Martin Osinski

The results of the most recent ASN/Hopkins survey among nephrology fellows are not all that surprising. Like many industries in and out of health care dealing with the desires and demands of millennials coming into the workforce for the first time, nephrology is feeling the impact. Lifestyle, according to the survey, is the overall key factor in the decision-making process for this age group when looking for that first job. Based on the results of this survey, for example, limits on weekend and weekday call rotations is the most important factor to fellows coming out of training.

While this may be the case for the fellows who responded to the survey, it is also important to note that the results may be skewed by additional factors. The authors of the report did indicate a wide variance between international medical graduates (IMGs) with student loans ($0 median) and American medical graduates ($225,000 median) who responded to the survey. It would be reasonable to expect income and debt assistance to be a priority for the American medical graduates. A large percentage of IMGs must deal with visa assistance, either with J1 or H1b visas. With 64.5% of nephrology fellows being international medical graduates who responded to the survey and 45% of them requiring visa assistance, their main focus for finding a job is going to be different as well. IMGs who are on visas have to deal with finding positions in locations that are underserved for J1 visa requirements and meet specific requirements as H1b visa candidates. Their choice of geographic locations may have to be limited in order to meet those requirements. While call rotation may be the highest factor for all nephrology fellows, the realities of student debt and meeting visa requirements creates a differing focus for many IMGs.

Location was another major factor according to the survey in choosing an opportunity; 64% of fellows indicating there were “too few” or “far too few” opportunities within 50 miles of their programs. Some of the reasons for this dissatisfaction is a result of the majority of training programs being located in nine states. It should not be surprising that more than 50% of nephrologists out of fellowship are in those states (43% of fellows completing training chose to stay within the same state of their training program sites). But a key factor that may be limiting job opportunities in those states is that the populations are not growing as rapidly as they have in the past (New York, New Jersey, Pennsylvania, Illinois and Ohio are five of the nine states; they grew 1.3% or less in population during the last 8 years vs. a national average of 6%). These slowdowns in population growth combined with the increase in physicians wanting to remain in those states makes procuring a position difficult.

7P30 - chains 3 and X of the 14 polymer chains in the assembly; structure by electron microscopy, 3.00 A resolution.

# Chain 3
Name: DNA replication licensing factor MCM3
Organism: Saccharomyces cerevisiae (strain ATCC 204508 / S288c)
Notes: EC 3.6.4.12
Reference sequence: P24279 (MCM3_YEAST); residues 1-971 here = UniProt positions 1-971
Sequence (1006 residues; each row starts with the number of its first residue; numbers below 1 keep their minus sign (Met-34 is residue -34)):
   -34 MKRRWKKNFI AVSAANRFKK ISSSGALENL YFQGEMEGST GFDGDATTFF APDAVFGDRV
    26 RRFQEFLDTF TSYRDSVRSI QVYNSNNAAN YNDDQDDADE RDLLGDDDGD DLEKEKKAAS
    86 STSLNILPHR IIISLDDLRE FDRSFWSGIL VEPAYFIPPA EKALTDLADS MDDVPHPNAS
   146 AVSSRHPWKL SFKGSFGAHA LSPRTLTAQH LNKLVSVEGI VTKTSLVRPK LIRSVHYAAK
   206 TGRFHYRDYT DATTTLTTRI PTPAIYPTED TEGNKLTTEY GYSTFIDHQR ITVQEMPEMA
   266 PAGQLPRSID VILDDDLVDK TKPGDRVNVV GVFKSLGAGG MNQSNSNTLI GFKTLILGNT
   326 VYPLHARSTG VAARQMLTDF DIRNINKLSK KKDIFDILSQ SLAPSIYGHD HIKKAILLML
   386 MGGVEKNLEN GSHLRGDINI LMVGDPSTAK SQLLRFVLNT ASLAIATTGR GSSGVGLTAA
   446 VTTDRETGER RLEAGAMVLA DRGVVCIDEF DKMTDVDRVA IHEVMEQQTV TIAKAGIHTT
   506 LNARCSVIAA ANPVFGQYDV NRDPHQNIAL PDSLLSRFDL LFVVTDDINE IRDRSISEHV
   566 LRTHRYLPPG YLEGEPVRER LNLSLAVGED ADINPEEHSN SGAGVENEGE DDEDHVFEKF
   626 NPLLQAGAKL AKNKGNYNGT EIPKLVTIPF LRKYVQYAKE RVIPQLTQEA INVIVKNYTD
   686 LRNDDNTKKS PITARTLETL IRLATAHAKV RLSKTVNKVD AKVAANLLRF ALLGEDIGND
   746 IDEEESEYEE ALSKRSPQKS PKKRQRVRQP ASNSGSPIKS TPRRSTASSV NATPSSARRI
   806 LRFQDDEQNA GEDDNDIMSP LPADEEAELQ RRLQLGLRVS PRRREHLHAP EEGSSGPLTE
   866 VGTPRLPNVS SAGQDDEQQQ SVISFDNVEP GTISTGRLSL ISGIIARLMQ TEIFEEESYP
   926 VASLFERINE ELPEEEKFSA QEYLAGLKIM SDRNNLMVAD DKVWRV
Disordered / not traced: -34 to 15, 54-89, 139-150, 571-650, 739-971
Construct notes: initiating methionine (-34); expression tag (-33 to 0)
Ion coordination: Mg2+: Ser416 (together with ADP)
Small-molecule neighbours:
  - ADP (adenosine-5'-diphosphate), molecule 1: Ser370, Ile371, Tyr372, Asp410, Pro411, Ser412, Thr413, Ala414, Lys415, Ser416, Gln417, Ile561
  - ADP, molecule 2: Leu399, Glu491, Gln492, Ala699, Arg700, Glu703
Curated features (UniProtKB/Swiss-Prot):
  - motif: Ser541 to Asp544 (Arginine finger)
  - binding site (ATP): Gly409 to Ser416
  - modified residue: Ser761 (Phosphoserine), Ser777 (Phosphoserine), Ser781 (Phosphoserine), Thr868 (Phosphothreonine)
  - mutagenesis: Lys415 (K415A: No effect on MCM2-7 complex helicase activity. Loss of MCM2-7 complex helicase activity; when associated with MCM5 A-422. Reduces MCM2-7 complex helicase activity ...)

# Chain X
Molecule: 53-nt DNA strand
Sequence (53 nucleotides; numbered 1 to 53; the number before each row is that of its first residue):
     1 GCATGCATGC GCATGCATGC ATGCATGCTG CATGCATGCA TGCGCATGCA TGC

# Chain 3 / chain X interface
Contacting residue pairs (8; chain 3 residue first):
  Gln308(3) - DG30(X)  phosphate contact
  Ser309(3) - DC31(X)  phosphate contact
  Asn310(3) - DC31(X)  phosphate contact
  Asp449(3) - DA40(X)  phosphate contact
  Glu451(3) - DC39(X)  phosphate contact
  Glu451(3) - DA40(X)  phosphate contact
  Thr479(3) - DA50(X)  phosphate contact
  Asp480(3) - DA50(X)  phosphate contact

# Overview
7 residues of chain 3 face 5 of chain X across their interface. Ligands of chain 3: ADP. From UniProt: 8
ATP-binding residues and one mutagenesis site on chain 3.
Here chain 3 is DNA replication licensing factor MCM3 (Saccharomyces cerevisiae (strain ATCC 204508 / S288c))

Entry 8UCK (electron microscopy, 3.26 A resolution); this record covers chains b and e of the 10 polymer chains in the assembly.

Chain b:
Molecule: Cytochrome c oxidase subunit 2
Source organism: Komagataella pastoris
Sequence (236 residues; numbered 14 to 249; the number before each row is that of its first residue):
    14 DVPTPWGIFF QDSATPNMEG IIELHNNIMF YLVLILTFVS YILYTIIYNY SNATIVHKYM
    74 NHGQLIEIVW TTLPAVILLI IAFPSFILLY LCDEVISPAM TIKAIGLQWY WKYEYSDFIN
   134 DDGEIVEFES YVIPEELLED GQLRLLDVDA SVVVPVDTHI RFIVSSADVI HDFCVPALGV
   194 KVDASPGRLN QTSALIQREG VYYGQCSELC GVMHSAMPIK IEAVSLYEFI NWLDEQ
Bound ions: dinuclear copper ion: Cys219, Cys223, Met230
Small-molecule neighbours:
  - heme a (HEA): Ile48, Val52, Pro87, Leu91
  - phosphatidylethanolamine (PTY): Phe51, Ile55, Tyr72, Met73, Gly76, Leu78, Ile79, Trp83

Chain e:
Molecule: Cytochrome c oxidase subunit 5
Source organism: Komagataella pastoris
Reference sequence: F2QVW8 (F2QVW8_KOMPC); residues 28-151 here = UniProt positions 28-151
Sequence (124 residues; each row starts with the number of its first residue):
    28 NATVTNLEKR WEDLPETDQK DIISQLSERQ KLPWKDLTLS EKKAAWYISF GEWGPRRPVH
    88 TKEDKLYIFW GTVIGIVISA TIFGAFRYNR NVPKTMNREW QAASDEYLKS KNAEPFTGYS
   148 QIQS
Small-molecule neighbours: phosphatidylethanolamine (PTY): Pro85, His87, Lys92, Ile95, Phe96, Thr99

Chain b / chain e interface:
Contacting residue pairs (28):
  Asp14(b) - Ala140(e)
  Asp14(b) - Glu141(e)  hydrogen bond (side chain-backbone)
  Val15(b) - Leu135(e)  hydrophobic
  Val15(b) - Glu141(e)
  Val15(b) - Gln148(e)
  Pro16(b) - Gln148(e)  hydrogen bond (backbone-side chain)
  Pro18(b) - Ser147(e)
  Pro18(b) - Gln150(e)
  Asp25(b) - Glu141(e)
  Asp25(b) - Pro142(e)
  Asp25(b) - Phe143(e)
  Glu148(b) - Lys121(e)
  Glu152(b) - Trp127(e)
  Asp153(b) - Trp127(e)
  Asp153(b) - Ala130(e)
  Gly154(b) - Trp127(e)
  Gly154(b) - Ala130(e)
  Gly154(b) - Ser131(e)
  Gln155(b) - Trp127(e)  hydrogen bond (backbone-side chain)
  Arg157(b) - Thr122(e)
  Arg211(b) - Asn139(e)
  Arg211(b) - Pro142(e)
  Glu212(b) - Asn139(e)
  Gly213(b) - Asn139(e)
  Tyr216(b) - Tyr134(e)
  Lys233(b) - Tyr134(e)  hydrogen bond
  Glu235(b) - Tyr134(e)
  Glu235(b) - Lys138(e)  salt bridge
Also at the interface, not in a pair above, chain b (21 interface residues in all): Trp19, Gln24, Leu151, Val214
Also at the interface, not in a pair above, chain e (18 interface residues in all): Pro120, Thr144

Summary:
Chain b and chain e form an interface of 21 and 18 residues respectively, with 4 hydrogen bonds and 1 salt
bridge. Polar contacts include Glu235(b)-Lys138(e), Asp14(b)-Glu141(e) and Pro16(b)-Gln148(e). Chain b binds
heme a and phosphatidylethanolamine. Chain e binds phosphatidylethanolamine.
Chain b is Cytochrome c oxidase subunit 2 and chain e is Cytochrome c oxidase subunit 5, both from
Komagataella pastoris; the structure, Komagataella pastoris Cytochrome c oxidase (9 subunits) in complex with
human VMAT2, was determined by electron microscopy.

Another factor that plays into the unattractive position close to the training programs is that many of those schools are in metro areas, which are highly competitive for jobs and where tax rates and cost-of-living are high. These factors all impact salaries, which in these locations are not necessarily as competitive with national averages. Between the number of opportunities available and the inadequate compensation, it forces a number of nephrology fellows to accept hospitalists or internal medicine positions in the communities where they want to stay. As a hospitalist, their initial salaries will be substantially higher than those of a first-year nephrologist and the week-on/week-off schedules can be attractive. The downside is that you are not practicing nephrology (which is the reason for going through the fellowship) and there is limited long-term growth potential.

It should also be noted that more than 48% of the respondents in the survey are in their first year of training. There is a strong possibility that their attitudes and plans may change after fellowship. There is minimum exposure during training to how to go about looking for employment. As a result, as the fellows go through their interviews, they are exposed to factors they may not have considered in responding to a survey question a year in advance and may alter their priorities and responses.

In summation, while the survey provides insight into key factors fellows utilize in determining their post fellowship plans, the results can be misleading if the motivations of the respondents are not considered.

Martin Osinski, MBA, CVA
Nephrology USA-
division of American Medical Consultants Inc.
Palmetto Bay, Florida
Nephrology News & Issues Editorial Advisory Board member

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